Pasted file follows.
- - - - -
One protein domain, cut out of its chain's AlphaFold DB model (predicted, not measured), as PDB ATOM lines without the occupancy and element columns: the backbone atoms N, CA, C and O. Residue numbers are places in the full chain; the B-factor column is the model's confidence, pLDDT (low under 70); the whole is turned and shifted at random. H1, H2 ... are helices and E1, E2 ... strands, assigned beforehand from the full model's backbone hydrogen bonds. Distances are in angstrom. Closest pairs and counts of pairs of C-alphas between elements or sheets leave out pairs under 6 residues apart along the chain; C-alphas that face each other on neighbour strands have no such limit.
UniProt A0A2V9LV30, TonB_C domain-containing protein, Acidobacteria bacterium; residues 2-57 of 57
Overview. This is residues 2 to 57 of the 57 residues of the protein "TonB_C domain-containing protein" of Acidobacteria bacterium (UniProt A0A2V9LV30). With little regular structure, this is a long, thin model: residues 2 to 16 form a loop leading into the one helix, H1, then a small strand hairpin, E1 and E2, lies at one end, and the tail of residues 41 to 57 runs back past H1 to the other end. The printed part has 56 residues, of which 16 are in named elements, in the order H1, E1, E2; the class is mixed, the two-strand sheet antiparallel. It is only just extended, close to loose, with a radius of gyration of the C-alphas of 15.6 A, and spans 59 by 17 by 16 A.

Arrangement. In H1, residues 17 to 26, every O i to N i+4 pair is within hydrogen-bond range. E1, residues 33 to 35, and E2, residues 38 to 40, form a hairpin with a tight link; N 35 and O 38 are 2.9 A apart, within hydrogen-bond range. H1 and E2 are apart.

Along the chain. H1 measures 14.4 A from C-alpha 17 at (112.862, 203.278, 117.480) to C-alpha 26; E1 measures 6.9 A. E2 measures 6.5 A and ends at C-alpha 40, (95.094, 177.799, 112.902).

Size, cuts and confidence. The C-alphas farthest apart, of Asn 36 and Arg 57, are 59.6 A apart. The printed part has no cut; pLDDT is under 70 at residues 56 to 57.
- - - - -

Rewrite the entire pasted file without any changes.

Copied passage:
One protein domain, cut out of its chain's AlphaFold DB model (predicted, not measured), as PDB ATOM lines without the occupancy and element columns: the backbone atoms N, CA, C and O. Residue numbers are places in the full chain; the B-factor column is the model's confidence, pLDDT (low under 70); the whole is turned and shifted at random. H1, H2 ... are helices and E1, E2 ... strands, assigned beforehand from the full model's backbone hydrogen bonds. Distances are in angstrom. Closest pairs and counts of pairs of C-alphas between elements or sheets leave out pairs under 6 residues apart along the chain; C-alphas that face each other on neighbour strands have no such limit.
UniProt A0A2V9LV30, TonB_C domain-containing protein, Acidobacteria bacterium; residues 2-57 of 57
Overview. This is residues 2 to 57 of the 57 residues of the protein "TonB_C domain-containing protein" of Acidobacteria bacterium (UniProt A0A2V9LV30). With little regular structure, this is a long, thin model: residues 2 to 16 form a loop leading into the one helix, H1, then a small strand hairpin, E1 and E2, lies at one end, and the tail of residues 41 to 57 runs back past H1 to the other end. The printed part has 56 residues, of which 16 are in named elements, in the order H1, E1, E2; the class is mixed, the two-strand sheet antiparallel. It is only just extended, close to loose, with a radius of gyration of the C-alphas of 15.6 A, and spans 59 by 17 by 16 A.

Arrangement. In H1, residues 17 to 26, every O i to N i+4 pair is within hydrogen-bond range. E1, residues 33 to 35, and E2, residues 38 to 40, form a hairpin with a tight link; N 35 and O 38 are 2.9 A apart, within hydrogen-bond range. H1 and E2 are apart.

Along the chain. H1 measures 14.4 A from C-alpha 17 at (112.862, 203.278, 117.480) to C-alpha 26; E1 measures 6.9 A. E2 measures 6.5 A and ends at C-alpha 40, (95.094, 177.799, 112.902).

Size, cuts and confidence. The C-alphas farthest apart, of Asn 36 and Arg 57, are 59.6 A apart. The printed part has no cut; pLDDT is under 70 at residues 56 to 57.